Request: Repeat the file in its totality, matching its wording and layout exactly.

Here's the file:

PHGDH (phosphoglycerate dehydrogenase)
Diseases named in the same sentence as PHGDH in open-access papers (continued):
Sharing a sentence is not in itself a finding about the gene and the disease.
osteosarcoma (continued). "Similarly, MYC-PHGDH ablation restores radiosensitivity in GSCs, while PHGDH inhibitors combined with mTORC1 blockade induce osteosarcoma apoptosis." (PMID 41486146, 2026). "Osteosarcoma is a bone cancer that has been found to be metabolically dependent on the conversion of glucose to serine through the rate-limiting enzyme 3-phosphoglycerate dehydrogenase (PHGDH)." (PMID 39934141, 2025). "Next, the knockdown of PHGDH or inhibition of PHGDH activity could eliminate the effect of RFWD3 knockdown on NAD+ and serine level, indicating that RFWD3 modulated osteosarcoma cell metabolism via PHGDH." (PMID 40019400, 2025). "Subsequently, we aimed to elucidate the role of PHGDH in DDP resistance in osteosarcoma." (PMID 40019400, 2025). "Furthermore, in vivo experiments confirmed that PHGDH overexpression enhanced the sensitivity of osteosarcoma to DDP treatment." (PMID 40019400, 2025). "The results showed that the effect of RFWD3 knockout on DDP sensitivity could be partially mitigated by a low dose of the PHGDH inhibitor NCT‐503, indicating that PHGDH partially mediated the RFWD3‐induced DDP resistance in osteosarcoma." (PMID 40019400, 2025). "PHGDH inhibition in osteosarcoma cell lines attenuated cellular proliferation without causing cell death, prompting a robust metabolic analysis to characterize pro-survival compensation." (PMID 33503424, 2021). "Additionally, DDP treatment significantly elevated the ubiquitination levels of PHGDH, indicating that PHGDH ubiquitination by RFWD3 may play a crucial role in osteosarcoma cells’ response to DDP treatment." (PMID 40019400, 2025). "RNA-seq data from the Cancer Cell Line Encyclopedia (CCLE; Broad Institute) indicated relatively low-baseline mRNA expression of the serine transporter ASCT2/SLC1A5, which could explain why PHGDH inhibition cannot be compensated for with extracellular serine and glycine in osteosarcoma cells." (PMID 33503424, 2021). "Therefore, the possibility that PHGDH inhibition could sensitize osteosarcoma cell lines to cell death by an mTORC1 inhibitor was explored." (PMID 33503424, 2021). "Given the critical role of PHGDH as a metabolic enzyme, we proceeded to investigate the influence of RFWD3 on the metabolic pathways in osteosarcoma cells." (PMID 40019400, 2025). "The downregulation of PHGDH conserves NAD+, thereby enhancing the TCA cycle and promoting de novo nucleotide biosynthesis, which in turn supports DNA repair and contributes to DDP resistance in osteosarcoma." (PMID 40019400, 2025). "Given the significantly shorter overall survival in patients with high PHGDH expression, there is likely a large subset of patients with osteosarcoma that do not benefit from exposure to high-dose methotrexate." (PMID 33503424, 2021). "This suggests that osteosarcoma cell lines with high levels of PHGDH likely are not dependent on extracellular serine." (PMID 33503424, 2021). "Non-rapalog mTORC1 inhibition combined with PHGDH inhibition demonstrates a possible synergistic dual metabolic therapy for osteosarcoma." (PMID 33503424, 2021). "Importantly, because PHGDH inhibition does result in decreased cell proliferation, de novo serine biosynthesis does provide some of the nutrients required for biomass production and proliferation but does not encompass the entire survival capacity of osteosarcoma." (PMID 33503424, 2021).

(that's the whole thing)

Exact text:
PHGDH (phosphoglycerate dehydrogenase)
Diseases named in the same sentence as PHGDH in open-access papers (continued):
Sharing a sentence is not in itself a finding about the gene and the disease.
osteosarcoma (continued). "Similarly, MYC-PHGDH ablation restores radiosensitivity in GSCs, while PHGDH inhibitors combined with mTORC1 blockade induce osteosarcoma apoptosis." (PMID 41486146, 2026). "Osteosarcoma is a bone cancer that has been found to be metabolically dependent on the conversion of glucose to serine through the rate-limiting enzyme 3-phosphoglycerate dehydrogenase (PHGDH)." (PMID 39934141, 2025). "Next, the knockdown of PHGDH or inhibition of PHGDH activity could eliminate the effect of RFWD3 knockdown on NAD+ and serine level, indicating that RFWD3 modulated osteosarcoma cell metabolism via PHGDH." (PMID 40019400, 2025). "Subsequently, we aimed to elucidate the role of PHGDH in DDP resistance in osteosarcoma." (PMID 40019400, 2025). "Furthermore, in vivo experiments confirmed that PHGDH overexpression enhanced the sensitivity of osteosarcoma to DDP treatment." (PMID 40019400, 2025). "The results showed that the effect of RFWD3 knockout on DDP sensitivity could be partially mitigated by a low dose of the PHGDH inhibitor NCT‐503, indicating that PHGDH partially mediated the RFWD3‐induced DDP resistance in osteosarcoma." (PMID 40019400, 2025). "PHGDH inhibition in osteosarcoma cell lines attenuated cellular proliferation without causing cell death, prompting a robust metabolic analysis to characterize pro-survival compensation." (PMID 33503424, 2021). "Additionally, DDP treatment significantly elevated the ubiquitination levels of PHGDH, indicating that PHGDH ubiquitination by RFWD3 may play a crucial role in osteosarcoma cells’ response to DDP treatment." (PMID 40019400, 2025). "RNA-seq data from the Cancer Cell Line Encyclopedia (CCLE; Broad Institute) indicated relatively low-baseline mRNA expression of the serine transporter ASCT2/SLC1A5, which could explain why PHGDH inhibition cannot be compensated for with extracellular serine and glycine in osteosarcoma cells." (PMID 33503424, 2021). "Therefore, the possibility that PHGDH inhibition could sensitize osteosarcoma cell lines to cell death by an mTORC1 inhibitor was explored." (PMID 33503424, 2021). "Given the critical role of PHGDH as a metabolic enzyme, we proceeded to investigate the influence of RFWD3 on the metabolic pathways in osteosarcoma cells." (PMID 40019400, 2025). "The downregulation of PHGDH conserves NAD+, thereby enhancing the TCA cycle and promoting de novo nucleotide biosynthesis, which in turn supports DNA repair and contributes to DDP resistance in osteosarcoma." (PMID 40019400, 2025). "Given the significantly shorter overall survival in patients with high PHGDH expression, there is likely a large subset of patients with osteosarcoma that do not benefit from exposure to high-dose methotrexate." (PMID 33503424, 2021). "This suggests that osteosarcoma cell lines with high levels of PHGDH likely are not dependent on extracellular serine." (PMID 33503424, 2021). "Non-rapalog mTORC1 inhibition combined with PHGDH inhibition demonstrates a possible synergistic dual metabolic therapy for osteosarcoma." (PMID 33503424, 2021). "Importantly, because PHGDH inhibition does result in decreased cell proliferation, de novo serine biosynthesis does provide some of the nutrients required for biomass production and proliferation but does not encompass the entire survival capacity of osteosarcoma." (PMID 33503424, 2021).